U.S. Department of Justice
Peter F. Neronha
United States Attorney
District of Rhode Island
January 28, 2010
COCAINE SHIPMENT FROM GUATEMALA
ENDS WITH PROVIDENCE MAN IN FEDERAL PRISON
Drugs and cash also retrieved from defendant’s Providence home
located less than 500 feet from an elementary school
PROVIDENCE, R.I. – A Providence man who accepted shipment of nearly 900 grams of cocaine in April 2010 mailed from Guatemala was sentenced Friday in U.S. District Court in Providence to 36 months in federal prison. Byron Eduardo Santos, 21, a Guatemalan national, pleaded guilty in August to federal charges of possession of cocaine with the intent to distribute and possession of cocaine with the intent to distribute within 1000 feet of a school.
The sentence, which was imposed by U.S. District Court Judge William E. Smith, was announced by U.S. Attorney Peter F. Neronha.
At the time of the defendant’s guilty plea, Assistant U.S. Attorney Milind M. Shah told the court that on April 20, 2010, Customs and Border Protection agents in Miami examined a package sent from Guatemala bound for Providence and discovered that it contained 875.8 grams of cocaine. Law enforcement agents continued to monitor the package as it was shipped to Providence and the United States Postal Service attempted to deliver it to the address listed on the package. No one with the name listed on the package was located at the residence and the package was held by the Postal Service.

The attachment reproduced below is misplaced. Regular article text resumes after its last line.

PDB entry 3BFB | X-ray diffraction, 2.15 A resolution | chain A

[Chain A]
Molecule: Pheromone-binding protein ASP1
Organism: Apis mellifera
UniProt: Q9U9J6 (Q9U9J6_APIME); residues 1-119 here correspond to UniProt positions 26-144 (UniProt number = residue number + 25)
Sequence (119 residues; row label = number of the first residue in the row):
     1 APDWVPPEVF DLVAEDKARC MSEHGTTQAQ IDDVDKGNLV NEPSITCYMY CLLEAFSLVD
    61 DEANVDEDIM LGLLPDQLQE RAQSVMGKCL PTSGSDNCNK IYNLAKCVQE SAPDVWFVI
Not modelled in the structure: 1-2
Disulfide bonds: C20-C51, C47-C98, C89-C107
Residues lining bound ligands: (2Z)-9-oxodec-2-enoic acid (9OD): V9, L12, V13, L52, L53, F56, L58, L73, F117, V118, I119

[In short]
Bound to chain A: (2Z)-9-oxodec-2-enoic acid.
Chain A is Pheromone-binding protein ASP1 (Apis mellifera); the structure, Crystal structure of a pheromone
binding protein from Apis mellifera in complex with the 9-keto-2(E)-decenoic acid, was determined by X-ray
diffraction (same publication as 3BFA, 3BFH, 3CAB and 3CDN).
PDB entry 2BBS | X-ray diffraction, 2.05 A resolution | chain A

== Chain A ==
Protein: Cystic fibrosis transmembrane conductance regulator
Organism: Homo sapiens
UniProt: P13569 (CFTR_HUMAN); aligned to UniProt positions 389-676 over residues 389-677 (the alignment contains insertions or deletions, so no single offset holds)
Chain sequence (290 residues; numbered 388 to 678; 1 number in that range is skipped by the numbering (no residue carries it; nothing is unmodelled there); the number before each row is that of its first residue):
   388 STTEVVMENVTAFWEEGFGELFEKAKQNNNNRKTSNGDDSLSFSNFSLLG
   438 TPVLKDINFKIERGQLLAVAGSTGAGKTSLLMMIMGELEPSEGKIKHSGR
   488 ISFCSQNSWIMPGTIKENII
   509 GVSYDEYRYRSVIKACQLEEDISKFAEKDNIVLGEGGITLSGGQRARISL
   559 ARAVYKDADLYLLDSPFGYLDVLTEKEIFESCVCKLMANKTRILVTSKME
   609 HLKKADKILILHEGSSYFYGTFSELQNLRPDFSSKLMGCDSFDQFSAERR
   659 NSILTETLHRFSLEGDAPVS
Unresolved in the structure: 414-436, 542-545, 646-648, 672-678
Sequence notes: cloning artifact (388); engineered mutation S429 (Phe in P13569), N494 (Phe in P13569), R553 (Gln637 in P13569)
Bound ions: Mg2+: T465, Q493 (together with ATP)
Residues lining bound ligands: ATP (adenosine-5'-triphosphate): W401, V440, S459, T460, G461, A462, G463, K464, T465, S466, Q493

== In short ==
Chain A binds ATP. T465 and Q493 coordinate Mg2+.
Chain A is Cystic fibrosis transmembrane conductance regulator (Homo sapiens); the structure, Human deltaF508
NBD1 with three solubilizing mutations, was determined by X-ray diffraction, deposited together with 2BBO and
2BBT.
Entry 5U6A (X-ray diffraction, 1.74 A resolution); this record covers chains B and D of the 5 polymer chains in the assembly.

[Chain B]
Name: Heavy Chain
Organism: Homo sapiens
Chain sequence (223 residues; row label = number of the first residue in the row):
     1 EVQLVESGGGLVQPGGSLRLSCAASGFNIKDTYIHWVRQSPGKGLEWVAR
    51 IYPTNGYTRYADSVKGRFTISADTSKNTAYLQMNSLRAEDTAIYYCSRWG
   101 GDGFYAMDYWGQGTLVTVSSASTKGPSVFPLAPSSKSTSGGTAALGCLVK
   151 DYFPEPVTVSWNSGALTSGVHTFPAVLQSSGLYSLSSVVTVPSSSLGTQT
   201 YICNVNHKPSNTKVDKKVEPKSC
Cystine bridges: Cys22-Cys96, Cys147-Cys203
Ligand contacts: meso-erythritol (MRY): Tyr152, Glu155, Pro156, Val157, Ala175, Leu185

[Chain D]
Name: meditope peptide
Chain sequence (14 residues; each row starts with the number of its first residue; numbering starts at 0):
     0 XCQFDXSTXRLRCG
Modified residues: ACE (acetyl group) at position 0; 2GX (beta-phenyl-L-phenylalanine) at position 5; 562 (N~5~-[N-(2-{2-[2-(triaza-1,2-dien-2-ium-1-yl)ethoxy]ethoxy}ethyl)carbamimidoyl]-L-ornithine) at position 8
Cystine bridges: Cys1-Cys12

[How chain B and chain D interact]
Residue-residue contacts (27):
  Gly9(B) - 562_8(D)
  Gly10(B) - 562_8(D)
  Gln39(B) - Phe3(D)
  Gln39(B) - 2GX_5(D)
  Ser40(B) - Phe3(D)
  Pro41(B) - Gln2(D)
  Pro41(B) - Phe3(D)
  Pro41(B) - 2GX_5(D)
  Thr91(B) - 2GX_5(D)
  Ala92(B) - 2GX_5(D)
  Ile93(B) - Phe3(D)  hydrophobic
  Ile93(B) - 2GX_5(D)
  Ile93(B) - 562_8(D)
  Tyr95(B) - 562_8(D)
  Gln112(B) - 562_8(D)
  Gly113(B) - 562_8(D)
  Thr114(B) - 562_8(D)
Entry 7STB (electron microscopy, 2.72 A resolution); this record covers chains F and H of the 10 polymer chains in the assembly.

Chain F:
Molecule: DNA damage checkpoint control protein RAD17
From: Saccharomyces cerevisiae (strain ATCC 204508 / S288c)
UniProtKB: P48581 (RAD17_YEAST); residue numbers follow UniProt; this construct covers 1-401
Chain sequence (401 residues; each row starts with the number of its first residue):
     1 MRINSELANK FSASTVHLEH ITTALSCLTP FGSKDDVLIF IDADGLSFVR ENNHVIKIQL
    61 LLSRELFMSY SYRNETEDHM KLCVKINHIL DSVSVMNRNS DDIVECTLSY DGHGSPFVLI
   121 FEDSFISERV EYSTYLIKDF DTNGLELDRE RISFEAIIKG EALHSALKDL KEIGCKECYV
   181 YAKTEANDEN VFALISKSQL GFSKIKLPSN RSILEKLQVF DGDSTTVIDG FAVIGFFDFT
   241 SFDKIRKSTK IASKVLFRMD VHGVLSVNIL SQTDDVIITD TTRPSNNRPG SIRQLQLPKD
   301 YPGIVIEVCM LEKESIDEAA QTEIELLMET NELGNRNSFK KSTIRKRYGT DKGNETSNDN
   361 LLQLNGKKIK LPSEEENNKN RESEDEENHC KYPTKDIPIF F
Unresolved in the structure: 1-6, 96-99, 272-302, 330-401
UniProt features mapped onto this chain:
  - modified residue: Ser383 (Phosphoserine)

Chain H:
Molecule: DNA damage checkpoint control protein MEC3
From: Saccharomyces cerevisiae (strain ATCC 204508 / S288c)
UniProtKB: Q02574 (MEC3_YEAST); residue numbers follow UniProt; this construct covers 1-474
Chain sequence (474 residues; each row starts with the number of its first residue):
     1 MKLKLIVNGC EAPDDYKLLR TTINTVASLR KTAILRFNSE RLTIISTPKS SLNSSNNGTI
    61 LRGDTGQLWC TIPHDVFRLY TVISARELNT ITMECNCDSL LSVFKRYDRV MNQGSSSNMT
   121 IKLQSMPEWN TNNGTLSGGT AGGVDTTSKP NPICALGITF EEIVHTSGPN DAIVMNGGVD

Six days later, Santos arrived at the post office seeking the package. After he took possession of it, he was arrested. Shortly after his arrest, Santos gave law enforcement agents permission to search his apartment, which was located less than 500 feet from the William D’Abate Elementary School. During the search, police discovered another package containing 989.6 grams of cocaine and found $11,460 in cash. Police also seized $1,024 from Santos. All of the cash was forfeited administratively.
The matter was investigated by Rhode Island State Police High Intensity Drug Trafficking Area Task Force (HIDTA); Department of Homeland Security’s Customs and Border Protection; U.S. Postal Service Inspectors; and Providence Police.
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